CHAPTER XIV. THE RISE OF THE WAGE EARNER
The Documentary History of American Industrial Society (10 vols., 1910-1911), contains a little documentary material on the period after 1865; J.R. Commons and others, History of Labour in the United States (2 vols., 1918), is the best and most recent historical account; T.S. Adams and H.L. Sumner, Labor Problems (1905), is useful; consult also R.T. Ely, Labor Movement in America (3rd ed., 1890); C.D. Wright, The Industrial Evolution of the United States (1897), by a practical expert; G.E. McNeill, The Labor Movement (1887); J.R. Buchanan, Story of a Labor Agitator (1903); S.P. Orth, The Armies of Labor (1919), contains a good bibliography; John Mitchell, Organized Labor (1903); T.V. Powderly, Thirty Years of Labor (1890); Quarterly Journal of Economics (Jan., 1887), Knights of Labor; J.H. Bridge, Inside History of the Carnegie Steel Co. (1903). On the Haymarket affair, compare Century Magazine (Apr., 1893), and J.P. Altgeld, Reasons for Pardoning Fielden, Neebe and Schwab; on the Pullman strike, Grover Cleveland, Presidential Problems, and the report of the commission of investigation in Senate Executive Documents, 53rd Congress, 3rd session, vol. 2 (Serial Number 3276). Edward Stanwood, History of the Presidency, contains political platform planks on labor. The reports of the Commissioner of Labor (1886-), and of the state bureaus of statistics of labor in such states as Massachusetts (1870-), and New York (1884-), are essential for the investigator.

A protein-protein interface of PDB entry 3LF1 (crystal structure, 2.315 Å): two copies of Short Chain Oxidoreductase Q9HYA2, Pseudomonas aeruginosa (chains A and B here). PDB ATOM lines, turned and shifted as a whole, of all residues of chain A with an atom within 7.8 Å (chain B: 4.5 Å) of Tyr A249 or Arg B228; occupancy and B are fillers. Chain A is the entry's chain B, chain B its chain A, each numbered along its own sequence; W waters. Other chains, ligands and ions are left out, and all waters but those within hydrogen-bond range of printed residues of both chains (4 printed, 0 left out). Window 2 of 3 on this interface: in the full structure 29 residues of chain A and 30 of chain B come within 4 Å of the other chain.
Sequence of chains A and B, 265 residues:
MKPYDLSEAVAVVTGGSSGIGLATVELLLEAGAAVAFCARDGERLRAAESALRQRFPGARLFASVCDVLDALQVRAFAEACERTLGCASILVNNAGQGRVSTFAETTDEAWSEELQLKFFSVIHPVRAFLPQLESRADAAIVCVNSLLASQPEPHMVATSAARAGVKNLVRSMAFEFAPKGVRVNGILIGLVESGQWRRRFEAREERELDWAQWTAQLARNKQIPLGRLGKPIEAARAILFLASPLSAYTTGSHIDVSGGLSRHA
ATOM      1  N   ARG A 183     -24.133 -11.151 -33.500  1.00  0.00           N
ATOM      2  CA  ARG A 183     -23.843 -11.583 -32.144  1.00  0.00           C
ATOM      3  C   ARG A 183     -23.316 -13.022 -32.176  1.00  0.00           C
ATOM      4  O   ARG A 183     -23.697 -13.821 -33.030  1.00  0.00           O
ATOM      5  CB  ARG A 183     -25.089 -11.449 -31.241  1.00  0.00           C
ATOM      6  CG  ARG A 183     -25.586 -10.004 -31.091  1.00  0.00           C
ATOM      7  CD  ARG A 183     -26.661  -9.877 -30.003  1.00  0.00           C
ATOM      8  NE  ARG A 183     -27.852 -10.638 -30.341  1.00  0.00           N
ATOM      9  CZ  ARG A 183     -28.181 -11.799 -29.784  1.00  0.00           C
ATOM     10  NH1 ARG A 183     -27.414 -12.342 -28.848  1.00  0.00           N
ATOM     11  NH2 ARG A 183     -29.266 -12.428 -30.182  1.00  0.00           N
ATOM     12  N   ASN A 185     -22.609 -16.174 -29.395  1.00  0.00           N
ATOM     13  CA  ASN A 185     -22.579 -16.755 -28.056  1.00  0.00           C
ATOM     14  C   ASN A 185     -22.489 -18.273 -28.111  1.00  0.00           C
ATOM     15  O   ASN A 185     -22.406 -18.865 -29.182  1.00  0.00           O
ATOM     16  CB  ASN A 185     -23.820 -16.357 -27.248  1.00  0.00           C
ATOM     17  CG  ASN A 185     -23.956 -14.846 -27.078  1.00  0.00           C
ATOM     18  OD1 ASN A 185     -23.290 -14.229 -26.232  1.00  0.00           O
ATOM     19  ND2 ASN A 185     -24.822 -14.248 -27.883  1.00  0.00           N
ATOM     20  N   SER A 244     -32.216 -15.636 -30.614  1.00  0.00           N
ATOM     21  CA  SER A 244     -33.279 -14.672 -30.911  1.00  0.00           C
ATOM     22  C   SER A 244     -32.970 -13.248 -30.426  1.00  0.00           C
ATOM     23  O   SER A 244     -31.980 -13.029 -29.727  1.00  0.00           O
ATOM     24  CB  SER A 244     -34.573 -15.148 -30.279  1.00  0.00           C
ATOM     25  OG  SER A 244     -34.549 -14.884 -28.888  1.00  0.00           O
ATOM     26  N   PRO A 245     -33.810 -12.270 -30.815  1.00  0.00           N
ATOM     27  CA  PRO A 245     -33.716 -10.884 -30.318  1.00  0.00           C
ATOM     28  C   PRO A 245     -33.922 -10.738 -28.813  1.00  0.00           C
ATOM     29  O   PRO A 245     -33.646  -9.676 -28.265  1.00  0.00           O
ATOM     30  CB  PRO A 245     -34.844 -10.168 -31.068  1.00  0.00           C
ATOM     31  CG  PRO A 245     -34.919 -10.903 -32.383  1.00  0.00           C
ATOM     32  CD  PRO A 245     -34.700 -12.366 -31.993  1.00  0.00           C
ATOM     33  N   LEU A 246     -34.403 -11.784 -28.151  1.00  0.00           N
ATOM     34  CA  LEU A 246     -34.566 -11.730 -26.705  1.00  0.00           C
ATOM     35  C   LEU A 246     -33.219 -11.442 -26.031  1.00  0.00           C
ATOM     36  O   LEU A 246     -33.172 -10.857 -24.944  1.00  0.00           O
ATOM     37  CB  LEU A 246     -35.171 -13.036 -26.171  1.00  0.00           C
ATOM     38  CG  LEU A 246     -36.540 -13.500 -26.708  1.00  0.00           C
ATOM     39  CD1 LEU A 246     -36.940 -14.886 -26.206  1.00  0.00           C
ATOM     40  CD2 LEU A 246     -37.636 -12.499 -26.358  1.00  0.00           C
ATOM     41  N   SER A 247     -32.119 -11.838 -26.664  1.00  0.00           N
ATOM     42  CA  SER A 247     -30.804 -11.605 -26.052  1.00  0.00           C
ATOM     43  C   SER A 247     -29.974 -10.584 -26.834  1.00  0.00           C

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 Cf. above, p. 64
 Two earlier organizations had a brief existence, the National Labor Union and the Industrial Brotherhood.
 Above, pp. 133-134.
 For the effect on the Knights of Labor, see p. 310.
 For the legal side of this matter, consult Wright, Industrial Evolution, 278-282.
 The Court based its action mainly on the provisions of Section 2 of the Sherman anti-trust law, which thus had an unforeseen effect. The Supreme Court upheld the action, although on broader grounds. Above, p. 256, cf. 159 U.S. Reports, 564.
 In 1893 the "World's Fair" in Chicago had celebrated the four hundredth anniversary of the landing of Columbus, and many of the criminals attracted by the event had remained in the city.